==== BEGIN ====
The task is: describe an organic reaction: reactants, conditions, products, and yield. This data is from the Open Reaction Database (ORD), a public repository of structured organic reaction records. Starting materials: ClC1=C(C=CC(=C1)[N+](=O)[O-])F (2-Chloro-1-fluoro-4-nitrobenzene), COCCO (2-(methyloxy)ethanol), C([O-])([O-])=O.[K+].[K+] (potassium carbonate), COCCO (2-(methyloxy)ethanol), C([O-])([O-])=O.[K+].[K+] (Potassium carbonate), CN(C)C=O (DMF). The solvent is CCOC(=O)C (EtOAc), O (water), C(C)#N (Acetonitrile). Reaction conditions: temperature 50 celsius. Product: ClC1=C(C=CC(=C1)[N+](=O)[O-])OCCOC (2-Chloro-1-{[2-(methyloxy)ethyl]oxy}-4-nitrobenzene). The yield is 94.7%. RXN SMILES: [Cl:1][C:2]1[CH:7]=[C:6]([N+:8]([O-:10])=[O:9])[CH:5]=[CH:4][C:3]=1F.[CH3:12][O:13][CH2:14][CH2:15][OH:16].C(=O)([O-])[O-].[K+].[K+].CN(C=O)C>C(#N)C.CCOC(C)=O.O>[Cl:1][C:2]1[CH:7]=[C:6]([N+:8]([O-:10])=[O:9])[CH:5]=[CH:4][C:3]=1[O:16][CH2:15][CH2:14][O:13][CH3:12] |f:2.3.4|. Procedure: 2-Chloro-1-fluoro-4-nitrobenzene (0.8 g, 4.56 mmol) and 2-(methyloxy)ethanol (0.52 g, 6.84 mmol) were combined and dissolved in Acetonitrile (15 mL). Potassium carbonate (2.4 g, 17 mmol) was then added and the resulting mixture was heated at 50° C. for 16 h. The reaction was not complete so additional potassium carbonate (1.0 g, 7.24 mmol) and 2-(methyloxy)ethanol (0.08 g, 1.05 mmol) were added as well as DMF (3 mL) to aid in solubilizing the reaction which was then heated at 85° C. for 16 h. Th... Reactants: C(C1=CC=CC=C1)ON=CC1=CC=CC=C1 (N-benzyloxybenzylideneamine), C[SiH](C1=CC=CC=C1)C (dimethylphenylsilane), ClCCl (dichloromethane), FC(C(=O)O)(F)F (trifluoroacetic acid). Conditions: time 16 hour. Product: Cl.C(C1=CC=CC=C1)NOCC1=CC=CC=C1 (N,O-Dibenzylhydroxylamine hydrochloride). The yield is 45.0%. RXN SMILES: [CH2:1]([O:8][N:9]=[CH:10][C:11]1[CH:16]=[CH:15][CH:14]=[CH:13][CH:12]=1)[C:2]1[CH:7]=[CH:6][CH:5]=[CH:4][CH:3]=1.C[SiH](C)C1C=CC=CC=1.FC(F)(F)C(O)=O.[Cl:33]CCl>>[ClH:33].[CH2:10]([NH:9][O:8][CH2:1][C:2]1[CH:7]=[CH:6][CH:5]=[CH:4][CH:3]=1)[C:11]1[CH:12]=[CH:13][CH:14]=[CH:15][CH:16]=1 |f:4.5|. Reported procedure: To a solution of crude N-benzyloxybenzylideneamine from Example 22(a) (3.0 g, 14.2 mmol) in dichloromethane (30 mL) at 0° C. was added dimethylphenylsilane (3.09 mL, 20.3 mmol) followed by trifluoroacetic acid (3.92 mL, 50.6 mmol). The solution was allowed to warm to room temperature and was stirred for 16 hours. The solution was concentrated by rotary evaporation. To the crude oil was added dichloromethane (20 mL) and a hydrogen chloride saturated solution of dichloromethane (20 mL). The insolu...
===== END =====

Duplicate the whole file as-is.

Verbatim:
The task is: describe an organic reaction: reactants, conditions, products, and yield. This data is from the Open Reaction Database (ORD), a public repository of structured organic reaction records. Starting materials: ClC1=C(C=CC(=C1)[N+](=O)[O-])F (2-Chloro-1-fluoro-4-nitrobenzene), COCCO (2-(methyloxy)ethanol), C([O-])([O-])=O.[K+].[K+] (potassium carbonate), COCCO (2-(methyloxy)ethanol), C([O-])([O-])=O.[K+].[K+] (Potassium carbonate), CN(C)C=O (DMF). The solvent is CCOC(=O)C (EtOAc), O (water), C(C)#N (Acetonitrile). Reaction conditions: temperature 50 celsius. Product: ClC1=C(C=CC(=C1)[N+](=O)[O-])OCCOC (2-Chloro-1-{[2-(methyloxy)ethyl]oxy}-4-nitrobenzene). The yield is 94.7%. RXN SMILES: [Cl:1][C:2]1[CH:7]=[C:6]([N+:8]([O-:10])=[O:9])[CH:5]=[CH:4][C:3]=1F.[CH3:12][O:13][CH2:14][CH2:15][OH:16].C(=O)([O-])[O-].[K+].[K+].CN(C=O)C>C(#N)C.CCOC(C)=O.O>[Cl:1][C:2]1[CH:7]=[C:6]([N+:8]([O-:10])=[O:9])[CH:5]=[CH:4][C:3]=1[O:16][CH2:15][CH2:14][O:13][CH3:12] |f:2.3.4|. Procedure: 2-Chloro-1-fluoro-4-nitrobenzene (0.8 g, 4.56 mmol) and 2-(methyloxy)ethanol (0.52 g, 6.84 mmol) were combined and dissolved in Acetonitrile (15 mL). Potassium carbonate (2.4 g, 17 mmol) was then added and the resulting mixture was heated at 50° C. for 16 h. The reaction was not complete so additional potassium carbonate (1.0 g, 7.24 mmol) and 2-(methyloxy)ethanol (0.08 g, 1.05 mmol) were added as well as DMF (3 mL) to aid in solubilizing the reaction which was then heated at 85° C. for 16 h. Th... Reactants: C(C1=CC=CC=C1)ON=CC1=CC=CC=C1 (N-benzyloxybenzylideneamine), C[SiH](C1=CC=CC=C1)C (dimethylphenylsilane), ClCCl (dichloromethane), FC(C(=O)O)(F)F (trifluoroacetic acid). Conditions: time 16 hour. Product: Cl.C(C1=CC=CC=C1)NOCC1=CC=CC=C1 (N,O-Dibenzylhydroxylamine hydrochloride). The yield is 45.0%. RXN SMILES: [CH2:1]([O:8][N:9]=[CH:10][C:11]1[CH:16]=[CH:15][CH:14]=[CH:13][CH:12]=1)[C:2]1[CH:7]=[CH:6][CH:5]=[CH:4][CH:3]=1.C[SiH](C)C1C=CC=CC=1.FC(F)(F)C(O)=O.[Cl:33]CCl>>[ClH:33].[CH2:10]([NH:9][O:8][CH2:1][C:2]1[CH:7]=[CH:6][CH:5]=[CH:4][CH:3]=1)[C:11]1[CH:12]=[CH:13][CH:14]=[CH:15][CH:16]=1 |f:4.5|. Reported procedure: To a solution of crude N-benzyloxybenzylideneamine from Example 22(a) (3.0 g, 14.2 mmol) in dichloromethane (30 mL) at 0° C. was added dimethylphenylsilane (3.09 mL, 20.3 mmol) followed by trifluoroacetic acid (3.92 mL, 50.6 mmol). The solution was allowed to warm to room temperature and was stirred for 16 hours. The solution was concentrated by rotary evaporation. To the crude oil was added dichloromethane (20 mL) and a hydrogen chloride saturated solution of dichloromethane (20 mL). The insolu...